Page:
A new-look Sheffield United side slipped to their fifth successive league defeat at Bramall Lane today, at the hands of Preston North End.
this week, manager David Weir pitched both of the club’s new signings straight into the starting eleven against the visitors from Deepdale.
Hall thrust the hosts immediately onto the front foot with a darting run down the right flank which forced the visitors to clear before
McMahon’s long-range shot flew into the Preston fans behind Rudd’s goal.
Then, in the sixth minute, Baxter went close with a curling effort after King and McMahon had combined to build a promising move.
There was real tenacity and purpose about United’s play during the opening exchanges but the score still remained deadlocked at the interval.
Baxter was among those to impress.
King’s presence has been the source of much debate among the home support since his arrival on Wednesday afternoon.
The 33-year-old’s chequered past, which includes two prison sentences, prompted some United followers to claim they would never set foot inside Bramall Lane so long as his name remained on Weir’s roster.
But whatever the rights and wrongs of that decision, King’s prowess on the pitch is beyond dispute.
The former Birmingham City centre-forward’s name met with more cheers than jeers when it was announced moments before kick-off and it quickly became apparant what, in footballing terms, he will bring to the team.
Baxter, relishing the freedom created by King’s power and running off the ball, was a threat while Hall also showed a willingness tio cut inside.
In the ninth minute, McMahon saw a free-kick parried around the post by Rudd before Hall’s angled effort was deflected behind for a corner and Brandy, again the victim of some heavy tackles on his return from suspension, nearly scrambled home at the far post. King exchanged words with Wright midway through the half when the two tangled as they shadowed a powerful run from Baxter.
Preston, who saw Hume cautioned in the 31st minute, began to edge their way into the contest as the afternoon progressed. Nevertheless, Hill could have done better when he drove a first-time shot over the bar after seizing possession just outside the box.
King’s short pass threatened to put Baxter through but the United midfielder ran into traffic.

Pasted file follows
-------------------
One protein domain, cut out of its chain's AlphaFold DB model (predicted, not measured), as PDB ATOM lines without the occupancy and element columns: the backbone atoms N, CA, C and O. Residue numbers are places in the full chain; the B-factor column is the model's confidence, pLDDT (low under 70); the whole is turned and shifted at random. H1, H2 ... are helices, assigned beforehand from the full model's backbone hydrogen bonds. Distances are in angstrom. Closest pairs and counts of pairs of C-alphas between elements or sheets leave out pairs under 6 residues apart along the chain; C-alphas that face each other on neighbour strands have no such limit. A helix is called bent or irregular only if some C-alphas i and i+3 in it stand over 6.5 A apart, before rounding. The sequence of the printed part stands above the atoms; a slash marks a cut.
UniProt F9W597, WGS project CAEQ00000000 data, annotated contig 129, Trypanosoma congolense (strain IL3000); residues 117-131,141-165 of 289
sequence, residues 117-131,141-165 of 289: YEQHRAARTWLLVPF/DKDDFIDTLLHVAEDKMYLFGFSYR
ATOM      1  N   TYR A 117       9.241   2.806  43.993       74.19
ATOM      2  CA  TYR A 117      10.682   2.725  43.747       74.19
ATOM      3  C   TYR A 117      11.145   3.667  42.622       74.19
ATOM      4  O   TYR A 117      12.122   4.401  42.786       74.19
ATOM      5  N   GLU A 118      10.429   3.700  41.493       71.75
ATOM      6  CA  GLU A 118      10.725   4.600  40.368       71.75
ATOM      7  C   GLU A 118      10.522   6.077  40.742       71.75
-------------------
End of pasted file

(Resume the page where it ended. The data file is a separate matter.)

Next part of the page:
Davies, released by United after joining them on schoolboy terms at the start of his career, had enjoyed a good tussle with both Collins and Maguire as they battled for aerial supremacy when the second-period got underway.
Hall continued to look lively along the wing but, in the 52nd minute, Brandy, showing great intent to help out his defence, was forced to intervene when Hume wriggled into space on the penalty spot.
Just as the Preston forward primed to shoot, the former Walsall attacker nipped-in to sweep the ball clear.
Collins joined Hume in referee Graham’s notebook after 56 minutes.
The United centre-half, though, was more concerned by the fact Preston were now enjoying much more territory and ball.
King, though, released the pressure just before the hour when he intercepted Laird’s pass and sent Hall bearing down on goal.
Four quick-fire corners followed as volume levels inside the stadium grew.
Preston, however, held firm. Just.
Once again, it was United’s turn to press as Weir cajoled his troops from the touchline.
In the 64th minute, however, the manager exploded with rage when Brandy’s shot appeared to hit Wright on the hand but his appeals for a penalty were waved away.
Then, having seen Maguire head over from a set-piece, Preston scored against the run of play in the 69th minute.
Davies, profiting from Hill’s stumble, found BEAVON inside the box and, cutting inside, he stroked a simple finish beyond Long who had been left horribly exposed.
It was tough luck on United but symptomatic of the errors which have cost them so dear of late.
With 18 minutes remaining, Hall was withdrawn and Taylor entered the fray.
McGinn came on for Doyle in the 90th minute but Preston returned home celebrating their first win at this stadium since 1978.